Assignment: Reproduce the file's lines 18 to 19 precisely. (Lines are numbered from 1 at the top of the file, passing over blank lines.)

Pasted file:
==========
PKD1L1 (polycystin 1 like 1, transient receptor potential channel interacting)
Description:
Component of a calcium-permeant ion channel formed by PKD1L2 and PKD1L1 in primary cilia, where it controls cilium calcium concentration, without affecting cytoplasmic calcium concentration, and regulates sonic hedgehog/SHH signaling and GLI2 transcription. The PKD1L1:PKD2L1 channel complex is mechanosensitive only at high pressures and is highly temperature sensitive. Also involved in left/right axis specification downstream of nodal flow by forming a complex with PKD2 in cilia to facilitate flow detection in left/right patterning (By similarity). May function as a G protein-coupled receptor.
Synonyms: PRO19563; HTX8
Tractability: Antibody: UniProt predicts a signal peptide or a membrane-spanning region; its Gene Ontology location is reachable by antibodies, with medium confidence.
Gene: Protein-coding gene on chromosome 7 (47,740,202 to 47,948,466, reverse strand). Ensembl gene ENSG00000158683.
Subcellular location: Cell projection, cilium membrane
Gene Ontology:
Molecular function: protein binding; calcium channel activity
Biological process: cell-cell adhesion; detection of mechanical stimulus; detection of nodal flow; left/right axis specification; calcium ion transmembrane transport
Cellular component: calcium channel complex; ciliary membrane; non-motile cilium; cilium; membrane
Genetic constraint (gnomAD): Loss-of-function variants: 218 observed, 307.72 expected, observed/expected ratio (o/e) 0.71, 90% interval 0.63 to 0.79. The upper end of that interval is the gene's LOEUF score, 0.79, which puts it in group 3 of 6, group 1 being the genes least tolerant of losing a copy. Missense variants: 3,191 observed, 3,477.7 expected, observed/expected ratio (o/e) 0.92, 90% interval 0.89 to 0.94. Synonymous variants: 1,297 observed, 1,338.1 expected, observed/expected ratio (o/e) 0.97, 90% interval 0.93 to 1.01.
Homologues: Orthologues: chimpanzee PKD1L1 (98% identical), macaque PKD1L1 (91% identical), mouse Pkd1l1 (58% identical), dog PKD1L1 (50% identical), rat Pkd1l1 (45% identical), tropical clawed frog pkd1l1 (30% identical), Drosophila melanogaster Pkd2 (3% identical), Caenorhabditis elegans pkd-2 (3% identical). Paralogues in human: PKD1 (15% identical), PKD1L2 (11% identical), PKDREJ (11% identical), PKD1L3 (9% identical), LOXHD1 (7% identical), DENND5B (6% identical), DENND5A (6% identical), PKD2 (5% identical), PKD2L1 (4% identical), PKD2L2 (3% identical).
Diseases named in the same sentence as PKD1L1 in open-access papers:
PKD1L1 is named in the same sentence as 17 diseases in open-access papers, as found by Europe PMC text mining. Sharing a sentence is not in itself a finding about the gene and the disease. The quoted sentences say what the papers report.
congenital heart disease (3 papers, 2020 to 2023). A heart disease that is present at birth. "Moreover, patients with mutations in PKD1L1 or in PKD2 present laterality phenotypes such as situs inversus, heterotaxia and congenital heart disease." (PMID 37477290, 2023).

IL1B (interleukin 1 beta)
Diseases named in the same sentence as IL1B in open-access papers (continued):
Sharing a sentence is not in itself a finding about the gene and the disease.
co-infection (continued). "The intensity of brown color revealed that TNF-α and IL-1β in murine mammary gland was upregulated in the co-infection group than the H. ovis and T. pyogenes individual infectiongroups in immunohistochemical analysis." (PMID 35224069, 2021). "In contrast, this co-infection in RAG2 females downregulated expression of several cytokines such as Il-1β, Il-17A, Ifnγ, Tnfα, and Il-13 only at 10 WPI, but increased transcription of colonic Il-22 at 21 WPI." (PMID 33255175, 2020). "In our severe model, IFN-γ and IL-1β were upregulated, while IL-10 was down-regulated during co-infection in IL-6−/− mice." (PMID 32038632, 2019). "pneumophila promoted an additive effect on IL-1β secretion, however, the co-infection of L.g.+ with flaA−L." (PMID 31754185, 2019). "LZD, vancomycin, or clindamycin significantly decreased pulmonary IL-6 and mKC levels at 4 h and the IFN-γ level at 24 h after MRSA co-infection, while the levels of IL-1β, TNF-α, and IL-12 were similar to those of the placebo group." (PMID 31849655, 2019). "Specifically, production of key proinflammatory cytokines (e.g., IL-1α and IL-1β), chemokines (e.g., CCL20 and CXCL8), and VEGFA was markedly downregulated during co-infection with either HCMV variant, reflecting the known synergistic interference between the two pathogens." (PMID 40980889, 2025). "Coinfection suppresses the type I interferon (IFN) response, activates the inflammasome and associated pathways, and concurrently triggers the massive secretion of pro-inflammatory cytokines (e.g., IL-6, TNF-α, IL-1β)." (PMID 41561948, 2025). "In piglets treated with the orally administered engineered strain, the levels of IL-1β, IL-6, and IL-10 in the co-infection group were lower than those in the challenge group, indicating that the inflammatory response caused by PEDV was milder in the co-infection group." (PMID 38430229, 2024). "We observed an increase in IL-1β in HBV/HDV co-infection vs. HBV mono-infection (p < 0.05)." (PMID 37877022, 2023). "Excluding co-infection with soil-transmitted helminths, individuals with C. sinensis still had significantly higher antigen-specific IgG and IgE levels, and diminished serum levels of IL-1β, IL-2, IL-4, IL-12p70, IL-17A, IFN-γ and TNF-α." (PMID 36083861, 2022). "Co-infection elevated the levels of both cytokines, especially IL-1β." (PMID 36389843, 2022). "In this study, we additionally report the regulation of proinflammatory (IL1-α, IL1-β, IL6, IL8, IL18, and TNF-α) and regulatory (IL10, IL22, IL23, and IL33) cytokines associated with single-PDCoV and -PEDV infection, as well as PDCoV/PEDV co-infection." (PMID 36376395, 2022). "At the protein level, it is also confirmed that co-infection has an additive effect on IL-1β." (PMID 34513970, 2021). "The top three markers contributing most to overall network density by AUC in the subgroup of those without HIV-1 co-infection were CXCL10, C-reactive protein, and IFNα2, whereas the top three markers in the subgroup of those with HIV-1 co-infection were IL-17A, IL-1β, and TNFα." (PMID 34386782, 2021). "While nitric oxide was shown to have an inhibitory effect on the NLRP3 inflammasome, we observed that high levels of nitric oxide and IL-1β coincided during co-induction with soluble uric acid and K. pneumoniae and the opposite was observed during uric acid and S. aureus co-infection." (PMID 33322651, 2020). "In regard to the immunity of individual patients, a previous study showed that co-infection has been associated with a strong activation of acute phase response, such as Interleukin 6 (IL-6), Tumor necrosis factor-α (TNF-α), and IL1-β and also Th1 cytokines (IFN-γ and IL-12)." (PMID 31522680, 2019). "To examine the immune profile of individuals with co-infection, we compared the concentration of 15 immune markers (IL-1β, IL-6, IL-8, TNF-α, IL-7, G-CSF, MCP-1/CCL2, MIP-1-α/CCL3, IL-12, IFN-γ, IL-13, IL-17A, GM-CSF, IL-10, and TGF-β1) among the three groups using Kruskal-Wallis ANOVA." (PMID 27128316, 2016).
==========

Diseases named in the same sentence as IL1B in open-access papers (continued):
Sharing a sentence is not in itself a finding about the gene and the disease.